The pathogenesis of diabetic neuropathy is not properly understood but is generally regarded as a multifactorial process. The major factors implicated in the development of diabetic neuropathy include reactive oxygen species, polyol pathway, and advanced glycation end products.
In the presence of hyperglycemia, excessive levels of glucose are present in the nerves which are shunted into the polyol pathway. As a result, fructose and sorbitol accumulate inside the nerve fiber which affects the propagation of action potential through disruption of sodium-potassium pump activity. The increase in the production of free radicals also causes damage to blood vessels supplying the nerves leading to ischemic injury. Excess glucose combines with proteins, lipids, and nucleotides leading to the production of advanced glycation end-products. These products disrupt nerve integrity and function, contributing to the development of diabetic neuropathy.
Management Of Diabetic Neuropathy
Diabetic neuropathy affects wound healing and should therefore be properly diagnosed and managed by podiatrists and wound care specialists. As diabetic foot ulcers are one of the leading causes of lower-limb amputations, primary care physicians should be vigilant to any early signs of diabetic neuropathic changes. The general principles for the management of diabetic neuropathy include:
- Glycemic Control: Optimal glycemic control can help limit the progression of diabetic neuropathy in patients with type 1 diabetes mellitus. Patients with type 2 diabetes mellitus can also benefit from glycemic control but effects are relatively modest. Patients should be informed about the importance of keeping their blood sugar levels at an optimal level and should be given appropriate lifestyle advice.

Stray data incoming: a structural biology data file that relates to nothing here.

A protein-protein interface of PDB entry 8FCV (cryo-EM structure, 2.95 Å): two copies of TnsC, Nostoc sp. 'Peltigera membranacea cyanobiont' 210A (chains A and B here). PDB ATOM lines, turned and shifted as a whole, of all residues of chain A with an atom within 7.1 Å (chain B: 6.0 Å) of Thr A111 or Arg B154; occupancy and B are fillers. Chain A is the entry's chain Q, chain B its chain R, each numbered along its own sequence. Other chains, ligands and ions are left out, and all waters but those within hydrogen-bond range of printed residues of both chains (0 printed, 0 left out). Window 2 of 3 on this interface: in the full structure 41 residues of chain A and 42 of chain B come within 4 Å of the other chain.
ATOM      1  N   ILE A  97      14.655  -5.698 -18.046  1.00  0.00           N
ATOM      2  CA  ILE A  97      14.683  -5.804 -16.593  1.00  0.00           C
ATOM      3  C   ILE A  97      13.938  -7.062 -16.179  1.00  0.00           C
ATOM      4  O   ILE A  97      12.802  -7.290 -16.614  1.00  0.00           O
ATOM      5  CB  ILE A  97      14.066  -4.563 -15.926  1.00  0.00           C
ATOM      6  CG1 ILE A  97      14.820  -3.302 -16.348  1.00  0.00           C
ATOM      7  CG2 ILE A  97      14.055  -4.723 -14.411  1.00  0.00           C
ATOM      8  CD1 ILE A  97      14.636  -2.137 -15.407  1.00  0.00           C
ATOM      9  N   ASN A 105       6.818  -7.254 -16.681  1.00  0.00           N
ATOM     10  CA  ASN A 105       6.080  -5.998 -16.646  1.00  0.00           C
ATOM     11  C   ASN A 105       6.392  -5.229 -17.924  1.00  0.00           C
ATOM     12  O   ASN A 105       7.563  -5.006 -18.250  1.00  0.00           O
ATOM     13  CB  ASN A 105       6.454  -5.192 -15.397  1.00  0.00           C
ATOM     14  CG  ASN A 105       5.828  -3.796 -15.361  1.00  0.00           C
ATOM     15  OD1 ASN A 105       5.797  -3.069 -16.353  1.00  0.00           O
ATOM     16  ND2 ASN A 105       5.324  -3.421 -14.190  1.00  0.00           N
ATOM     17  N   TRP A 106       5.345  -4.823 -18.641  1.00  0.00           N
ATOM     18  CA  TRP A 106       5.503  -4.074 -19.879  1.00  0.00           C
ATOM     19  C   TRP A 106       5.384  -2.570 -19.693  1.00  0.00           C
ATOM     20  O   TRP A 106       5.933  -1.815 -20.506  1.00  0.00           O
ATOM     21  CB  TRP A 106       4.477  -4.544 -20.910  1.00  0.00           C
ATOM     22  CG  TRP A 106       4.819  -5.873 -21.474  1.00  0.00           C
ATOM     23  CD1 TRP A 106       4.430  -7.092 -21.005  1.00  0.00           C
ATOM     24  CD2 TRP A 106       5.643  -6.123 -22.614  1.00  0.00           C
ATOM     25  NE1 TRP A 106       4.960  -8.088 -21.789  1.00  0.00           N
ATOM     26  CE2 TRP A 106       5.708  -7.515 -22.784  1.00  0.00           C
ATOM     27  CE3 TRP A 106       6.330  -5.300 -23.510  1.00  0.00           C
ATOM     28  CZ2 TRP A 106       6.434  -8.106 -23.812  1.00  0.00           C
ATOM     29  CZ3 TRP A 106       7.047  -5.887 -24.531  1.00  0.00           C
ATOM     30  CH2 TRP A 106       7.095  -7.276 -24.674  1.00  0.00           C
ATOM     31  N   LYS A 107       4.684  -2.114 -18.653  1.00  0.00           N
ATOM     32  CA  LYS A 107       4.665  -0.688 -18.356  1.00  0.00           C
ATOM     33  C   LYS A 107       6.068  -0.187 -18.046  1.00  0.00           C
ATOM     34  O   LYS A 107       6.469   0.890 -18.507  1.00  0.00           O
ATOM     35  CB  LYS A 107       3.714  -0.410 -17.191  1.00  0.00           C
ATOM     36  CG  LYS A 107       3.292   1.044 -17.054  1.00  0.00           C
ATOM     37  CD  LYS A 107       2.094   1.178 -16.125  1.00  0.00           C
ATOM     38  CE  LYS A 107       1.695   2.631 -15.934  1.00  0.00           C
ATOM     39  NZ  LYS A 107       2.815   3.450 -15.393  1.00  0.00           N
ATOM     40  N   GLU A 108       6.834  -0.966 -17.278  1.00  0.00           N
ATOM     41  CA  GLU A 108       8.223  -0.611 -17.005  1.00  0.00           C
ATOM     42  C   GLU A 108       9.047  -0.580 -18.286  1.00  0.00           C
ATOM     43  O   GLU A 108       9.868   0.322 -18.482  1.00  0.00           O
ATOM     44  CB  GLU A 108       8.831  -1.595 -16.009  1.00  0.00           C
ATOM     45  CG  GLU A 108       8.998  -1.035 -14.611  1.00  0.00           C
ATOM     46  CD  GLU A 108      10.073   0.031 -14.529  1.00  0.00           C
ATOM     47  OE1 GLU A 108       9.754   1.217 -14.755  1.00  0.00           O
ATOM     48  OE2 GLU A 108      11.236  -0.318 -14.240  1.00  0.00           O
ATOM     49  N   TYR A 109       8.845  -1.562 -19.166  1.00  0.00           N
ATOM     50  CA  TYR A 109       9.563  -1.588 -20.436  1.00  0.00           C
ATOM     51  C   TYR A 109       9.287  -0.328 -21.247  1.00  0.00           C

- Lifestyle Interventions: Lifestyle modifications form the cornerstone of type 2 diabetes mellitus treatment, and can help limit the progression of diabetic neuropathy. Patients should be advised to keep their body mass index within a healthy limit and should aim for 150 minutes of moderate-intensity exercise every week.
- Correct B12 Deficiency: B12 deficiency is a common cause of peripheral neuropathy and can be aggravated by metformin intake. Therefore, patients presenting with peripheral neuropathy symptoms should be screened for B12 deficiency.
- Pain Control: Patients with diabetic neuropathy can present with burning, stabbing pain in the lower limbs which affects around 15 to 20% of patients. As neuropathic pain can be severe and does not respond to routine analgesics, it is usually treated with antidepressant medications. These include amitriptyline, duloxetine, venlafaxine, or anti-seizure drugs like gabapentin or pregabalin. Pregabalin is an effective alternative to first-line antidepressant medications.
Diabetic neuropathies are irreversible and can be debilitating. However, early intervention and management can help limit the progression of the disease. Treatment of diabetic neuropathy is also effective in limiting ulcer recurrence and therefore can help lower the rate of diabetic foot-related amputations.